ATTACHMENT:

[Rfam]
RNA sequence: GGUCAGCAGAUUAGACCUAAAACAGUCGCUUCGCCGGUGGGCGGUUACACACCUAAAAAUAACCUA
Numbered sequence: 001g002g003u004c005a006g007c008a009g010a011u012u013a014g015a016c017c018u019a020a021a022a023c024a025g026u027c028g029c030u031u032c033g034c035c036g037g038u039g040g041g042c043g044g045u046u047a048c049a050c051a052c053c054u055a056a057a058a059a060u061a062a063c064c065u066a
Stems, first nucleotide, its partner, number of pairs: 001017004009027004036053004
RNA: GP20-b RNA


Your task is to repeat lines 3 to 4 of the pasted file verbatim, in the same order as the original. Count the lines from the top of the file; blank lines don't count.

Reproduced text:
Numbered sequence: 001g002g003u004c005a006g007c008a009g010a011u012u013a014g015a016c017c018u019a020a021a022a023c024a025g026u027c028g029c030u031u032c033g034c035c036g037g038u039g040g041g042c043g044g045u046u047a048c049a050c051a052c053c054u055a056a057a058a059a060u061a062a063c064c065u066a
Stems, first nucleotide, its partner, number of pairs: 001017004009027004036053004